The romantic age is an important period in the literary, philosophical and political history of Europe, a period that goes from the end of the 18th century to the middle of the 19th century (1 pagine formato doc)
pag The romantic age (1798-1832) The romantic age is an important period in the literary, philosophical and political history of Europe, a period that goes from the end of the 18th century to the middle of the 19th century (a period of about forty years).
Romanticism represent a reaction against the neo-classical and rationalistic ideal of the 18th century and a movement towards a realization of emotional experience and individual feelings of the life of man. Romanticism as a rediscovery of the magical power of the imagination which gains a primary role in the process of poetic composition, instead of the faith in reason that had characterized the preceding age. The romantic poets regard poetry as the centre of all knowledge and the main function of poetry is to discover the inner reality of things.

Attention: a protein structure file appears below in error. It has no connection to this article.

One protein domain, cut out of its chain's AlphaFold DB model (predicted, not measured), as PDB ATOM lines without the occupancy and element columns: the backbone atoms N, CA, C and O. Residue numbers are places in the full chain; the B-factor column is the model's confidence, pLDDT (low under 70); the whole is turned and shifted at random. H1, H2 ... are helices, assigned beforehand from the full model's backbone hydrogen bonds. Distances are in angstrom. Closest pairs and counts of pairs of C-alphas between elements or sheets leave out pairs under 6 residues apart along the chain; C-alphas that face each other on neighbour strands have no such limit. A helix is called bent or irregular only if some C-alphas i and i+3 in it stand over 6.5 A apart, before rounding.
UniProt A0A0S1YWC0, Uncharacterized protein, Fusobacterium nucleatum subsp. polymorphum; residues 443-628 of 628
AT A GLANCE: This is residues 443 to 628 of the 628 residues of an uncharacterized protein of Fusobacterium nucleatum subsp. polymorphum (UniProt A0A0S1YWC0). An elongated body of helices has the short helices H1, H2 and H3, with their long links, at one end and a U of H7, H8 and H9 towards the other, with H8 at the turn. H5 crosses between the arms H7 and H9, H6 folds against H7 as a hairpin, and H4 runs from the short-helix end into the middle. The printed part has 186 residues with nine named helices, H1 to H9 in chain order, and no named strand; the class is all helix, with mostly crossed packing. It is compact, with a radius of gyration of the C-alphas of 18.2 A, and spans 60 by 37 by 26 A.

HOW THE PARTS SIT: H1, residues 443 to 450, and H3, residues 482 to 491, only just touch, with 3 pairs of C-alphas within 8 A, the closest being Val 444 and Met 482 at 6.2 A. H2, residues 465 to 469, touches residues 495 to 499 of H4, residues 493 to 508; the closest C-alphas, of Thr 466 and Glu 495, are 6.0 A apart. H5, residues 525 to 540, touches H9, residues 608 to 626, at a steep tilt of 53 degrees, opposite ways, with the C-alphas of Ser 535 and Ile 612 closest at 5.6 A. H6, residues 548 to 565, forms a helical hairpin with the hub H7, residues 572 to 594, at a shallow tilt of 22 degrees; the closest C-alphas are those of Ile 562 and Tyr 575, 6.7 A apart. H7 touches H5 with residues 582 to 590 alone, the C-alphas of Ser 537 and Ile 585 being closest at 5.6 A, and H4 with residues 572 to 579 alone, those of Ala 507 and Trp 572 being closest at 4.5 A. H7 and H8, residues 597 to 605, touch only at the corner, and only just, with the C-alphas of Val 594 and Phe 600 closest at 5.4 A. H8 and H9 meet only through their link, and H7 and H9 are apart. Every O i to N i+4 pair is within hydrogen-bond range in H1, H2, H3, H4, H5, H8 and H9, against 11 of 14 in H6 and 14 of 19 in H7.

The typical romantic poet becomes a dreamer and an individualist, a visionary prophet and a teacher whose task was to mediate between man and nature, to point out the evils of society, to give voice to ideals of beauty, truth, freedom and mysticism. But these poets don't disregard reality: indeed they appreciated the natural world and their works were rich in descriptions of natural elements and landscapes. The romantic poets also regarded nature “as a living force” and as the expression of God in the universe. Nature became the main source of inspiration, a source of comfort and joy. About poetic technique, the romantic poets used a new and individual style a different poetic diction that means more vivid and familiar words and not the artificial circumlocutions of the early 18th century diction, for example: symbols and images lost their decorative functions to assume a vital role. About verse forms, there was a return to the past forms such as “the ballad” modified into the literary ballad; “the sonnet”, the “lyric poems” achieved more flexibility and intensity. The great English romantic poets are usually grouped into two generations: the first one, often called “the lake poets” included: William Wordsworth and Samuel Taylor Coleridge; the second one included: Byron, Shelly and Keats. The poets of the first generation wanted to theorise about poetry. Wordsworth, in his “Lyrical ballads”, speaks about the beauty of nature and ordinary things. Coleridge, with visionary topics, speaks about the supernatural and mystery. About social problems. The first generation of poets was interested in politic and social problems; they supported the French Revolution with its ideals of freedom and equality. But after the Napoleonic wars and because of the appalling social conditions in England caused by the Industrial Revolution, both Wordsworth and Coleridge experienced deep disillusionment and they adopted conservative views in the last period of their lives. The poets of the second generation all died very young. They also experienced political disillusionment which is reflected in their